Protections from statutory encroachments

Australian Constitution

3.10       Section 116 of the Australian Constitution provides:

The Commonwealth shall not make any law for establishing any religion, or for imposing any religious observance, or for prohibiting the free exercise of any religion, and no religious test shall be required as a qualification for any office or public trust under the Commonwealth.[11]

3.11       This provision has been read narrowly by the High Court.[12] For example, in Krygger v Williams (1915)the High Court upheld a law requiring attendance at compulsory peacetime military training by persons who conscientiously objected on religious grounds. The court found the law requiring attendance at military training did not infringe s 116:

To require a man to do a thing which has nothing at all to do with religion is not prohibiting him from a free exercise of religion.[13]

3.12       Given the limitations of s 116 as a protection of religious freedom, and the limited protection at common law, there is some debate about the extent to which freedom of religion is protected by Australian law.[14]

Principle of legality

3.13       The principle of legality provides some protection to freedom of religion.[15] When interpreting a statute, courts will presume that Parliament did not intend to interfere with freedom of religion, unless this intention was made unambiguously clear.[16] McHugh JA in Canterbury Municipal Council v Moslem Alawy Society (1985) suggested that Australian courts should show restraint in upholding provisions which interfere with religious equality:

If the ordinance is capable of a rational construction which permits persons to exercise their religion at the place where they wish to do so, I think that a court should prefer that construction to one which will prevent them from doing so.[17]

International law

3.14       Article 18(1) of the Universal Declaration of Human Rights 1948 enshrines freedom of religion:

Everyone has the right to freedom of thought, conscience and religion; this right includes freedom to change his religion or belief, and freedom, either alone or in community with others and in public or private, to manifest his religion or belief in teaching, practice, worship and observance.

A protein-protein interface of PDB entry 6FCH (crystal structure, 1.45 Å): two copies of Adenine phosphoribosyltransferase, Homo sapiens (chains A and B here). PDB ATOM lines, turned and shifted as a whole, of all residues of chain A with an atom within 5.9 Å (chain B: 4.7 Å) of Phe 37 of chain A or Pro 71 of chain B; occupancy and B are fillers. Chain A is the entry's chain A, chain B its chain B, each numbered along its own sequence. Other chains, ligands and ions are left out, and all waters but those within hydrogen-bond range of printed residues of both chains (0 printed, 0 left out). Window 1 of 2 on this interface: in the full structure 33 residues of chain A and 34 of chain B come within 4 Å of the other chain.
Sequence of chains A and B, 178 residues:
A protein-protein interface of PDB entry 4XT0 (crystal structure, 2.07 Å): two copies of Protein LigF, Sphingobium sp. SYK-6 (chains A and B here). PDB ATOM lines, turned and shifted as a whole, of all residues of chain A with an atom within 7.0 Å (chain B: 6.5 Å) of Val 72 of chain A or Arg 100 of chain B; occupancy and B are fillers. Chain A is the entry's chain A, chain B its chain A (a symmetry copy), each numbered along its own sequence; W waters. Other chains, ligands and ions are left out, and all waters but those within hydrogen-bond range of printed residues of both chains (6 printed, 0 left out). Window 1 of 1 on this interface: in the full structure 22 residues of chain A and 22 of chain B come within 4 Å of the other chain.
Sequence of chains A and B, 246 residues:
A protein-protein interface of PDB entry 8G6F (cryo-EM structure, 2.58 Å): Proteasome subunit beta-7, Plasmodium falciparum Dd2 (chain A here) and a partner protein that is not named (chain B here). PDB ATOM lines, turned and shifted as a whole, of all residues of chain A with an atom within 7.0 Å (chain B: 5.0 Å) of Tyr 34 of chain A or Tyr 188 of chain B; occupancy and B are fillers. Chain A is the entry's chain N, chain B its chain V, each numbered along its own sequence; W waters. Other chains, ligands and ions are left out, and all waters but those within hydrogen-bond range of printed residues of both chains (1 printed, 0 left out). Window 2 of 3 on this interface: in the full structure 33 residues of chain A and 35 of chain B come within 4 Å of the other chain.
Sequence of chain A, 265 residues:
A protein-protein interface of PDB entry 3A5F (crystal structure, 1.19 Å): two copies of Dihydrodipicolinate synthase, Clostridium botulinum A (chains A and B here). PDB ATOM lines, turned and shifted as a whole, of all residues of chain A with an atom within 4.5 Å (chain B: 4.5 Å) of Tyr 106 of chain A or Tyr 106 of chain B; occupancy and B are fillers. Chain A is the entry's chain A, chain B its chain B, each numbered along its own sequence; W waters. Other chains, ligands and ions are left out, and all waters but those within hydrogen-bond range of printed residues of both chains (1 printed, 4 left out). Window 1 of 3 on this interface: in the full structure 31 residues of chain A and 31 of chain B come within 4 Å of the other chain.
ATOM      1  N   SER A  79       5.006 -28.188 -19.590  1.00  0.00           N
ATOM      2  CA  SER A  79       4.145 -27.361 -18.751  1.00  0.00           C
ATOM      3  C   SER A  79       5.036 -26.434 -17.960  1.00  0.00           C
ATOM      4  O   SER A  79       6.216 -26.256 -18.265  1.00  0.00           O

3.15       Article 18(1) of the ICCPR states that ‘everyone shall have the right to freedom of thought, conscience and religion’.

3.16       International instruments cannot be used to ‘override clear and valid provisions of Australian national law’.[18] However, where a statute is ambiguous, courts will generally favour a construction that accords with Australia’s international obligations.[19]

Bills of rights

3.17       In other countries, bills of rights or human rights statutes provide some protection to certain rights and freedoms. Bills of rights and human rights statutes protect freedom of religion in the United States,[20] the United Kingdom,[21] Canada[22] and New Zealand.[23] An example is s 15 of the New Zealand Bill of Rights Act, which provides:

Every person has the right to manifest that person’s religion or belief in worship, observance, practice, or teaching, either individually or in community with others, and either in public or in private.[24]

3.18       The Charter of Human Rights and Responsibilities 2006 (Vic) and the Human Rights Act 2004 (ACT) also include protection for religious freedom.[25] For instance, s 7 of the Victorian charter requires that in the event of a conflict between rights, lawmakers can place limits on rights, taking into account: ‘the nature of the right; the importance of the purpose of the limitation’; ‘the nature and extent of the limitation’; and ‘any less restrictive means reasonably available to achieve the purpose that the limitation seeks to achieve’.